Ramblings from the Representative-at-Large

Submitted by Patty Lunsford, Representative-at-Large, Franciscan St. Elizabeth Health, Lafayette, Crawfordsville, and Rensselaer, Indiana

“The State Liaisons Committee shall serve as a conduit for communication between the chapter and state health sciences library associations, local library groups and library science educational programs. It shall serve as a mechanism for chapter officers and committees to distribute information and receive feedback at the state and local level.”

In February, I had the privilege and life-changing experience of visiting Egypt for two weeks on an archaeology/history tour with the academy Archaeological Paths—which included the utmost honor of meeting Dr. Zahi Hawass, one of the most renowned Egyptologists in the world, and Mrs. Anwar (Jehan) Sadat, Egypt’s beloved former First Lady and wife of President Anwar Sedat, who led Egypt as its President from October 15, 1970 until his assassination on October 6, 1981.

Our journey in Egypt was an intense and challenging program (I would not even call it a “vacation,” though it most certainly was a deviation from one’s “everyday work life,” as a vacation is typically defined).  We toured and climbed through what seemed like countless pyramids, temples, and tombs; we visited The Sphinx, the Citadel of Saladin, The Egyptian Museum, the Valley of the Kings, the Valley of the Queens,  sailed up the Nile River from Luxor to Aswan, visited a Nubian village, rode camels, and attended lectures, presentations, and (attempted to) learn conversational Arabic.

One of the most memorable and enlightening tours—among all the innumerable experiences in this ancient, magnificent country, was at the Library of Alexandria—the Bibiotheca Alexandrina– in the city of Alexandria on the Mediterranean Sea. We were there for merely a few hours—however, it would take an entire university career, no, a lifetime– to absorb and visit its exhibits, museums, displays, collections, and eleven floors of pure rapture.

photo of Library of Alexandria, Egypt

Library of Alexandria

This imposing National Library of Egypt, which was dedicated on October 16, 2002, is situated across the avenue from the campus of the University at Alexandria and at the seafront of the Mediterranean Sea, close to where the ancient Library once stood. The Library campus includes a conference center and a planetarium, and specialized libraries for maps, multimedia, the visually impaired, children, adolescents, four museums, four art galleries, fifteen permanent exhibitions, a manuscript restoration laboratory, and more.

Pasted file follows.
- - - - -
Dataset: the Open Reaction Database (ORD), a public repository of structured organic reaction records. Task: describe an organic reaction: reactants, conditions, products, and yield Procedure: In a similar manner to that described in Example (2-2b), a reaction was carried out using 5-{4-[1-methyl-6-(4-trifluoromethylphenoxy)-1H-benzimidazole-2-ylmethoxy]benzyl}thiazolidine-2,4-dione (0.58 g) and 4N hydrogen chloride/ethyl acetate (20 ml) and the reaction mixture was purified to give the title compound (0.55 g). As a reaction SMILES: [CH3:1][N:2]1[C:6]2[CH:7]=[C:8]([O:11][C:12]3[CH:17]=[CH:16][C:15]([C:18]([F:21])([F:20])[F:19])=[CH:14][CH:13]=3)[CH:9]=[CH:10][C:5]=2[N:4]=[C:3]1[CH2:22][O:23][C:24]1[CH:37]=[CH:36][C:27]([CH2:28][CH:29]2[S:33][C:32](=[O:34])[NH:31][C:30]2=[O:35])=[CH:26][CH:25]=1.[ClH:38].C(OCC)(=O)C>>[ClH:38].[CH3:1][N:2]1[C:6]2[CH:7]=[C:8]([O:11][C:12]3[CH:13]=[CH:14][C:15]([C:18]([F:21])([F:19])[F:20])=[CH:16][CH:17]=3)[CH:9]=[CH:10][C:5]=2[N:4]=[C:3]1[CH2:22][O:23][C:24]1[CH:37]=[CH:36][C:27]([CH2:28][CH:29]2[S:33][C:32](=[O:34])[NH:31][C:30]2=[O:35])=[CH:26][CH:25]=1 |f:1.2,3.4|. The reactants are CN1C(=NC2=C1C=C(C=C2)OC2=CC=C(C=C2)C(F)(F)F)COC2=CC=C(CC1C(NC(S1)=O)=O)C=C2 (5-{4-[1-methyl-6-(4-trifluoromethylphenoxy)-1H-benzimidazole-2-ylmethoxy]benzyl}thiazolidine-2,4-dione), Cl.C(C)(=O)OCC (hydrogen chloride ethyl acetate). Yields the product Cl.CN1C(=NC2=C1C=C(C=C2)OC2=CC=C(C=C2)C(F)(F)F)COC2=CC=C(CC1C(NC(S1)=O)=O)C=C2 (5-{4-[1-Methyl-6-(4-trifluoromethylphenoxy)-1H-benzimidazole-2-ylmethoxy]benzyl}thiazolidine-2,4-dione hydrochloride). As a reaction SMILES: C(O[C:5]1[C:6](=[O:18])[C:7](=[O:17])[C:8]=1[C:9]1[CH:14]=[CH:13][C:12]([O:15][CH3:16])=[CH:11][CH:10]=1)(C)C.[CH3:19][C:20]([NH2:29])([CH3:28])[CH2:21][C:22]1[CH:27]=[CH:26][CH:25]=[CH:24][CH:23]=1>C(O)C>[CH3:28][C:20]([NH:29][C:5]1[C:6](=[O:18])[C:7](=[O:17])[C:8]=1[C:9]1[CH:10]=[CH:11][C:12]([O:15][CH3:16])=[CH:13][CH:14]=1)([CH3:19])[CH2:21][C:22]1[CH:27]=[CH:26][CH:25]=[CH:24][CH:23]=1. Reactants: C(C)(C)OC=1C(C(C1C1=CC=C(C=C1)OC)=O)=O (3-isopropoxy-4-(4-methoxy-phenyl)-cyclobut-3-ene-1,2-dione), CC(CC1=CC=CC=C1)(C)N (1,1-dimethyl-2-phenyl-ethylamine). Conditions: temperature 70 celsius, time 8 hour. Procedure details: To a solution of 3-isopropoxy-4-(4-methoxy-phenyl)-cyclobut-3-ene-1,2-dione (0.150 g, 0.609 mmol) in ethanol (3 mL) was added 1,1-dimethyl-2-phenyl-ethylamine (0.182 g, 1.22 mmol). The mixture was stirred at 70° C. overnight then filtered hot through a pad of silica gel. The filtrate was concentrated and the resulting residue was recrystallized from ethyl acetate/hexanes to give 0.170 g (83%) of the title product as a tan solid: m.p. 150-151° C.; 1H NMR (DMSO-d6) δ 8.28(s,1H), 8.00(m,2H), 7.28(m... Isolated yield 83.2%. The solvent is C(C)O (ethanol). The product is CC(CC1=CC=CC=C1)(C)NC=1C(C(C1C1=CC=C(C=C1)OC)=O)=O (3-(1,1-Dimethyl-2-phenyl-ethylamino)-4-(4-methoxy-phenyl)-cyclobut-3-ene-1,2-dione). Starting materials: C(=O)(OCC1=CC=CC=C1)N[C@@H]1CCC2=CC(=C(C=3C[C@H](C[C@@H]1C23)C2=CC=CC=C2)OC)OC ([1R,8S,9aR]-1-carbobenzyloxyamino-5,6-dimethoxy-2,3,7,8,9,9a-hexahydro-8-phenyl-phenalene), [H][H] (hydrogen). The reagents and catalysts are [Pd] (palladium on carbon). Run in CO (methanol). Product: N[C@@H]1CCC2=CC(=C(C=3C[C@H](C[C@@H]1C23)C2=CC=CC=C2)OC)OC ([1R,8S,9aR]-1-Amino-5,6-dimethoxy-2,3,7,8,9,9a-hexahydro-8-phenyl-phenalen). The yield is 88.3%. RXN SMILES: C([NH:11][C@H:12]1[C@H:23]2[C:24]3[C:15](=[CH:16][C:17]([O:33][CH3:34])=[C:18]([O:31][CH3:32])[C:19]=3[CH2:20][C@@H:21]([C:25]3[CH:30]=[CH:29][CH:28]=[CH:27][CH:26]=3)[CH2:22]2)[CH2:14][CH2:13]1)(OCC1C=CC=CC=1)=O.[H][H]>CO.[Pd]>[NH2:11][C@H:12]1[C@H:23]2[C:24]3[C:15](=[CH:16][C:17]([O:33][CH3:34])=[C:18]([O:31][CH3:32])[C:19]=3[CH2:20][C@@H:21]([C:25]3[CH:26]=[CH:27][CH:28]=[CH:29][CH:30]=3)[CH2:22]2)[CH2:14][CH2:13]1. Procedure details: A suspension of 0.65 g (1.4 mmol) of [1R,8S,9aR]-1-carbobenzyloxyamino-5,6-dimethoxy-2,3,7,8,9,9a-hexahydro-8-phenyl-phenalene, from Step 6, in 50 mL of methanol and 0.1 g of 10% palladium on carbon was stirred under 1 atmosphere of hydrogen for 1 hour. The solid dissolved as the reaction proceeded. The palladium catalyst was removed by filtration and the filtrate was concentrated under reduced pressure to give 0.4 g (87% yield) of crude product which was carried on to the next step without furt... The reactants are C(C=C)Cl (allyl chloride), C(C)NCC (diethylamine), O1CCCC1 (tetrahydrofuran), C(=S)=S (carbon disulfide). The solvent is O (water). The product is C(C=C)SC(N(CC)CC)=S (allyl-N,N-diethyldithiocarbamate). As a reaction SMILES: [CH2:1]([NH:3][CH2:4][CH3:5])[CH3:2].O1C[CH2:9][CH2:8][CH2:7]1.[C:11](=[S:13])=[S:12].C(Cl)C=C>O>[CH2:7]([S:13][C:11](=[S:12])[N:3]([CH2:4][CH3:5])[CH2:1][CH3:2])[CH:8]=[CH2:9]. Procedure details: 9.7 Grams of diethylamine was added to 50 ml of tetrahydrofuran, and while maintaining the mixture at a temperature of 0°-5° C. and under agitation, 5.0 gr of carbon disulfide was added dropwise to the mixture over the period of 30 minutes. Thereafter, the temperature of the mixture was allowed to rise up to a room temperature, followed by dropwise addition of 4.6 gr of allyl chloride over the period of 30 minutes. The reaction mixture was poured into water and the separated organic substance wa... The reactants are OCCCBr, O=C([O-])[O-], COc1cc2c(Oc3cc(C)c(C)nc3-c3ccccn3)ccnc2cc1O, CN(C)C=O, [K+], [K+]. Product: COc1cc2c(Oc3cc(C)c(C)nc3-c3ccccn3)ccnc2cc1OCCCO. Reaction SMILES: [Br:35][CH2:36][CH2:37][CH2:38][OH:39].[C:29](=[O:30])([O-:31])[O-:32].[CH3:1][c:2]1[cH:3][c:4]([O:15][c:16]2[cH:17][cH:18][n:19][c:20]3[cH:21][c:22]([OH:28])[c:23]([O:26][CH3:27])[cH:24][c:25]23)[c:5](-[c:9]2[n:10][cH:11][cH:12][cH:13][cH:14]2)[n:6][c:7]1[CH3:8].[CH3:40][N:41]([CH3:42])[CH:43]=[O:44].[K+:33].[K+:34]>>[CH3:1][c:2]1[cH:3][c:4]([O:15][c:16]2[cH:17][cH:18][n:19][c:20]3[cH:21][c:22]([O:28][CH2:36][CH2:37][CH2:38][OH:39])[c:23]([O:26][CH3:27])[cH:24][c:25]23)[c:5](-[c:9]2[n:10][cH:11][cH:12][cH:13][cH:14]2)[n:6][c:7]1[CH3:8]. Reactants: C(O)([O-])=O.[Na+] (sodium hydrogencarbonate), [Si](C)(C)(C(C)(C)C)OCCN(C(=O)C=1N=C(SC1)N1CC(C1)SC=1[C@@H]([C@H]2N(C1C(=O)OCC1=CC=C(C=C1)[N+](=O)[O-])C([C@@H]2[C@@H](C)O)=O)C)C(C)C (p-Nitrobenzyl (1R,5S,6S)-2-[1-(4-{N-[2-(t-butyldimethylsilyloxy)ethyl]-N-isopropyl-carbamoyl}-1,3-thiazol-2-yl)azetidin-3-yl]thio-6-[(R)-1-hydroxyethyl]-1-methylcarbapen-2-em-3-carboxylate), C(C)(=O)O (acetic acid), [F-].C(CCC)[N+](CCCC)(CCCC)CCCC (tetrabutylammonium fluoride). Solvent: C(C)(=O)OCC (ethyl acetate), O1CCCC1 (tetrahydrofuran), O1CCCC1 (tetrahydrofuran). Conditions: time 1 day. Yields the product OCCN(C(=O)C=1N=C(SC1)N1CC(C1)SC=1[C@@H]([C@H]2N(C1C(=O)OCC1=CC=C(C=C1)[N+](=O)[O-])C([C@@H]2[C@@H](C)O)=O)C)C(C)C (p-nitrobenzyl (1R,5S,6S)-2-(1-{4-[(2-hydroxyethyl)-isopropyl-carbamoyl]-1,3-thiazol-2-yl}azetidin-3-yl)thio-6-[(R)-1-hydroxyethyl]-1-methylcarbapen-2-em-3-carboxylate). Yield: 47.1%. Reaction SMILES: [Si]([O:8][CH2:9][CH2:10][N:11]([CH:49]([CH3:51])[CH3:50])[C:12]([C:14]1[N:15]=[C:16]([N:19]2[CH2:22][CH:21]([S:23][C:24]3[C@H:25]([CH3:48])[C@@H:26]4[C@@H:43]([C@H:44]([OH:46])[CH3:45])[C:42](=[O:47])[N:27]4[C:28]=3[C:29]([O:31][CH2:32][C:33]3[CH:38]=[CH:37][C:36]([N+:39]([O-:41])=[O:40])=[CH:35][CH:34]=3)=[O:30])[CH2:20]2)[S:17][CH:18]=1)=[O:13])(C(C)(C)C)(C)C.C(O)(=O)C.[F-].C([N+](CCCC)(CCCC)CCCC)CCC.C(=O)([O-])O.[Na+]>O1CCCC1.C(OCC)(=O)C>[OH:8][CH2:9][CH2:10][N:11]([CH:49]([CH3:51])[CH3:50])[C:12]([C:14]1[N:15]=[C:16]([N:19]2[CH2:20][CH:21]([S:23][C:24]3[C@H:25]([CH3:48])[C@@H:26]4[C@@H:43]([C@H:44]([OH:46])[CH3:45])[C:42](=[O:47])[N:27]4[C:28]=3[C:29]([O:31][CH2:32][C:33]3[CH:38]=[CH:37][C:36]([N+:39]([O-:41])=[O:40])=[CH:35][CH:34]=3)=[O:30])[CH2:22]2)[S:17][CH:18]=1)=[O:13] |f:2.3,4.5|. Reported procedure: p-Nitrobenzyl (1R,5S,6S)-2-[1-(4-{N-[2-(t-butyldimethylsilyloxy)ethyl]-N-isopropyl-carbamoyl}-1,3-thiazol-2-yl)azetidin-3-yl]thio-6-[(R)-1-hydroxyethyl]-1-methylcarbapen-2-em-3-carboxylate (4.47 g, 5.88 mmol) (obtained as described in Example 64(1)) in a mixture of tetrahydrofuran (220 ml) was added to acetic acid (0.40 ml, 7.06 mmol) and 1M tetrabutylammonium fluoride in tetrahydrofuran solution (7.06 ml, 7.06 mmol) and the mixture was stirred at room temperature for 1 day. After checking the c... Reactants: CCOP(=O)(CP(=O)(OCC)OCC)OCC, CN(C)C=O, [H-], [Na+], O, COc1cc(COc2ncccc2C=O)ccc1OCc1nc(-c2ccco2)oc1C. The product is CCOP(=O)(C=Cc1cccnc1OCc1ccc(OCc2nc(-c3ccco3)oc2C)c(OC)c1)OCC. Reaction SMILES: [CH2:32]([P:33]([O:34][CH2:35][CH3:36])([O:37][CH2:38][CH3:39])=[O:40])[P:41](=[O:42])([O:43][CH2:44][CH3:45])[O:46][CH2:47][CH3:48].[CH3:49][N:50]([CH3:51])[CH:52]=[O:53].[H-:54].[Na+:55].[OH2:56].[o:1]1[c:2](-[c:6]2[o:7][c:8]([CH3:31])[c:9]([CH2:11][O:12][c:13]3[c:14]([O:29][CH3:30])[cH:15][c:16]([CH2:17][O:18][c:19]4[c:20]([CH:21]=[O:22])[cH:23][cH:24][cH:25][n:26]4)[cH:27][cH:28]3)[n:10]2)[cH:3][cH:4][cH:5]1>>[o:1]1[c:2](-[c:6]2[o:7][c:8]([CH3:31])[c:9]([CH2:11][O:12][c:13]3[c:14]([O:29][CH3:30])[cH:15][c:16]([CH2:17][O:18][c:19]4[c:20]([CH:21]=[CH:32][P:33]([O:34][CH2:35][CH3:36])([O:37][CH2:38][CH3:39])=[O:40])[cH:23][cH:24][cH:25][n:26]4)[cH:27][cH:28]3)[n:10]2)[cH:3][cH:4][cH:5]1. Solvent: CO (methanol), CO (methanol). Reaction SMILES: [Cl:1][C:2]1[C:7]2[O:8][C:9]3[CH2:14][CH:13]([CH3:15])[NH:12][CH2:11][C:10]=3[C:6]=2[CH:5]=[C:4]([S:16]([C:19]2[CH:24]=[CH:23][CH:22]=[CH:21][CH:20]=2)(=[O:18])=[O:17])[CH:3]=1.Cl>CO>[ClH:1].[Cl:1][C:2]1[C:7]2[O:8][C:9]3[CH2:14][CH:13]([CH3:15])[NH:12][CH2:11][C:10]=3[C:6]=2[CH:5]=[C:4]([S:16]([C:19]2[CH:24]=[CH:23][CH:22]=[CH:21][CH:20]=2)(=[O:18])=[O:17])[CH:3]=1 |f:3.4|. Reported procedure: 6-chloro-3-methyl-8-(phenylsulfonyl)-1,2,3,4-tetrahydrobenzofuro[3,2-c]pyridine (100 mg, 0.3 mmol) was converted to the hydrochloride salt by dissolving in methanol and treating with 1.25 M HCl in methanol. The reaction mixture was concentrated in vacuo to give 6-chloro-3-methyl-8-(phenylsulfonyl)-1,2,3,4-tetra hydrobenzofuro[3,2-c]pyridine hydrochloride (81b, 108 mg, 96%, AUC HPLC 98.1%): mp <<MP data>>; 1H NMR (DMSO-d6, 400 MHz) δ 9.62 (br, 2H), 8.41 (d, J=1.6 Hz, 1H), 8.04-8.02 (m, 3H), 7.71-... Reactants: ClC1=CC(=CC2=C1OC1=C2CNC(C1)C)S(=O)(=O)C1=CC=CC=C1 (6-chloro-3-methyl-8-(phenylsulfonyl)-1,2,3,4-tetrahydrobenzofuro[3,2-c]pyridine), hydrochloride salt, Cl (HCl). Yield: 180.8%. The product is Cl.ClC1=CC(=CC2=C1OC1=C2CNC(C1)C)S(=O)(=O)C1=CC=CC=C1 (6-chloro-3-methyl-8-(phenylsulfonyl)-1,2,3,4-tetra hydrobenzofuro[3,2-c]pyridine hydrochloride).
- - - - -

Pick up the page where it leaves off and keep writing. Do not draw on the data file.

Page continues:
Photo of Plaque at the Library of Alexandria

Plaque at the Library of Alexandria

The Library at Alexandria is truly an international endeavor and collection—major funding was provided by UNESCO, along with generous donations from the Arab states and nations throughout the world. The collections are also representative of gifts and donations of documents, books, and manuscripts form all over the world, notably among them: from Spain: documents conveying the history of  its Moorish rule, and from France: the documentation of the construction and governance of the Suez Canal.

The four museums are extraordinary, and they commemorate: Antiquities, Manuscripts (Rare Collections, Microfilm, and Museography); Anwar Sadat, and the History of Science. The permanent exhibitions include: Our Digital World, The World of Shadi Abdel Salaam, and Impressions of Alexandria.

The Culturama Hall is a 180-degree panoramic interactive computer screen which was create in 2007 by the Egyptian Center for Documentation of Cultural and Natural Heritage and displays three periods from the history of Egypt: the Ancient Egyptian Period, the Islamic Civilization, and Modern Egypt.

photo of bust of Alexander the Great at the Library of Alexandria, Egypt

Bust of Alexander the Great at Library of Alexandria, Egypt

If there were ever a time to be simultaneously humbled, awed, and proud to be a member of the library profession, it was standing next to the statue of Alexander the Great, gazing upon this edifice of antiquity-meets- the- contemporary world, and ogling at this indescribable monument of humanity and erudition.

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